Friday, October 22, 2010

Pausing for Harold Pinter

Pinter remains to his credit, a permanent public nuisance, a questioner of accepted truths, both in life and art. In fact the two persistently inter-act.
—Michael Billington, The Life and Work of Harold Pinter, 1996)

I never think of myself as wise. I think of myself as possessing a critical intelligence which I intend to allow to operate.
—Harold Pinter

We need people like Harold Pinter. The British playwright, actor and political activist was at heart a humanitarian, who never forgot his roots. Although he became a celebrated figure when he was awarded the Nobel Prize in Literature in 2005, he continued to speak about the menace that authority posed.

Mr. Pinter was born on October 10, 1930, in Hackney, a working-class neighbourhood in London's East End, the son of a tailor. His parents, he said, were “very solid, very respectable, Jewish, lower-middle-class people." When the Second World War broke out in September 1939, Harold, an only child, was forced to leave London for a provincial town in Cornwall, which he later said was a traumatic event. He lived with 26 other boys in a castle on the coast.

The feelings of loneliness and isolation from that time were to surface later in his plays. When he was 13, he returned to London, during the middle of the war. During the Blitz, his house was struck by a bomb.  He rushed inside to rescue a few valuable possessions: his cricket bat and a poem — “a paean of love” — he was writing to a girlfriend. "The condition of being bombed has never left me," Pinter later said.

Understandably so. And the war and its horrific destabilizing effects became one of the major influences of his work, particularly in his plays. In a New York Times article after his death, Mel Gussow and Ben Brantley write:
In more than 30 plays — written between 1957 and 2000 and including masterworks like “The Birthday Party,” “The Caretaker,” “The Homecoming” and “Betrayal” — Mr. Pinter captured the anxiety and ambiguity of life in the second half of the 20th century with terse, hypnotic dialogue filled with gaping pauses and the prospect of imminent violence.

Along with another Nobel winner, Samuel Beckett, his friend and mentor, Mr. Pinter became one of the few modern playwrights whose names instantly evoke a sensibility. The adjective Pinteresque has become part of the cultural vocabulary as a byword for strong and unspecified menace.


War's Destabilizing Effects: Harold Pinter at the Orange Tree Word International Screenwriters' Season at The British Library, 2004. Photo Credit: © Rune Hellestad/Corbis. Date photographed Feb. 11, 2004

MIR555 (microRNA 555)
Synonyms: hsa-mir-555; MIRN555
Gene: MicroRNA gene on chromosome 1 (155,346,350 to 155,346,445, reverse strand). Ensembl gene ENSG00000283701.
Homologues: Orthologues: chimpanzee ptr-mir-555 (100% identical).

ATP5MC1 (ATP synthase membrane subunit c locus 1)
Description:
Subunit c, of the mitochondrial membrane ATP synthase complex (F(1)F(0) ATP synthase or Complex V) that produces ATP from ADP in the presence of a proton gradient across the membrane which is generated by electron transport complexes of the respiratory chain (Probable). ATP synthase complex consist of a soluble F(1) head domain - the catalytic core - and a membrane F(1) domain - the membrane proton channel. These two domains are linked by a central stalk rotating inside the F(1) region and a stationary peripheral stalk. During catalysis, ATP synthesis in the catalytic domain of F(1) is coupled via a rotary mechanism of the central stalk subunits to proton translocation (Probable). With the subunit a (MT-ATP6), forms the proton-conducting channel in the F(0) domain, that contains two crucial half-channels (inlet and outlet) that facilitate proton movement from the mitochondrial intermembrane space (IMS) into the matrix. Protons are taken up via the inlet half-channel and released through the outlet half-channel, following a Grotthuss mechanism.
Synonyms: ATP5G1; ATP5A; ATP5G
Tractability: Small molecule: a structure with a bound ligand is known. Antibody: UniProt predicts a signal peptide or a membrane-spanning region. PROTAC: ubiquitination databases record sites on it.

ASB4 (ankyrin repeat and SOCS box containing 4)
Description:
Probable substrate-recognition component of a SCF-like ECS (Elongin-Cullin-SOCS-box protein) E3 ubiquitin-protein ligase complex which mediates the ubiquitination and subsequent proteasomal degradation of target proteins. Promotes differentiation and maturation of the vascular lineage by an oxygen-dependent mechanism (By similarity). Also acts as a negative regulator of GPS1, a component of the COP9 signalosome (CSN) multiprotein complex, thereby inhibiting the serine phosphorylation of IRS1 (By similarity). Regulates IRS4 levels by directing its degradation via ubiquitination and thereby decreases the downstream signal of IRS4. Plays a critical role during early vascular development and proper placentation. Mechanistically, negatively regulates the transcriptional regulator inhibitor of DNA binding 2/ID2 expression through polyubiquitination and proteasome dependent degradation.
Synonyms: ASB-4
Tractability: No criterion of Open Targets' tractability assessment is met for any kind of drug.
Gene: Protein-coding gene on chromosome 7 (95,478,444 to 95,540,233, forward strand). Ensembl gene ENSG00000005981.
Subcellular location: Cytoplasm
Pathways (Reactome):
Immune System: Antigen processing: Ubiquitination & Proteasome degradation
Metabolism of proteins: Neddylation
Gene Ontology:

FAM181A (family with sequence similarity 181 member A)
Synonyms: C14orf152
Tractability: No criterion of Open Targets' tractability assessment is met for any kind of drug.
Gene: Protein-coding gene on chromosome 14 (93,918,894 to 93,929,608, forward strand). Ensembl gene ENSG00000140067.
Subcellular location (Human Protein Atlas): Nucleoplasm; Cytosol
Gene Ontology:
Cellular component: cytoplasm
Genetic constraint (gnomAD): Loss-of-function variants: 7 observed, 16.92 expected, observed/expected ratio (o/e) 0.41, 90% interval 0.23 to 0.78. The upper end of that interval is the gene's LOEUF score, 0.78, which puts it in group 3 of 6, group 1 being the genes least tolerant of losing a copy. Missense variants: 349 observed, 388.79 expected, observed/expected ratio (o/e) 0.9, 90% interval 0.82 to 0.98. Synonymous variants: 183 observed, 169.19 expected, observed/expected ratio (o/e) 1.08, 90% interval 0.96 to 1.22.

The war had a profound influence on how he viewed conflict, and the political leaders who send young men (and now women) to war, often without thinking deeply about its destabilizing effects. In Harold Pinter, Michael Billington writes about Mr. Pinter's distrust of authority:
But Pinter's suspicion of authority was manifested in an even more famous incident in the autumn of 1948. Receiving his call-up papers for National Service, he registered as a conscientious objector, thereby risking imprisonment. He was summoned before a series of increasingly Kafkaesque military tribunals, in the end escaping with a fine. The whole incident epitomised Pinter's nonconformity, truculent independence and suspicion of the state.
"The Birthday Party," one of his first plays, opened in London's West End in 1958.The initial reviews were disappointing. But when Harold Hobson, the eminent theatre critic of the Times of London was persuaded to attend an afternoon performance, he was thrown by something unexpected:
"It breathes in the air,” Hobson wrote. “It cannot be seen, but it enters the room every time the door is opened.” He continued: “Though you go to the uttermost parts of the earth, and hide yourself in the most obscure lodgings in the least popular of towns, one day there is a possibility that two men will appear. They will be looking for you, and you cannot get away. And someone will be looking for them too. There is terror everywhere.” He concluded, “Mr. Pinter, on the evidence of this work, possesses the most original, disturbing and arresting talent in theatrical London.”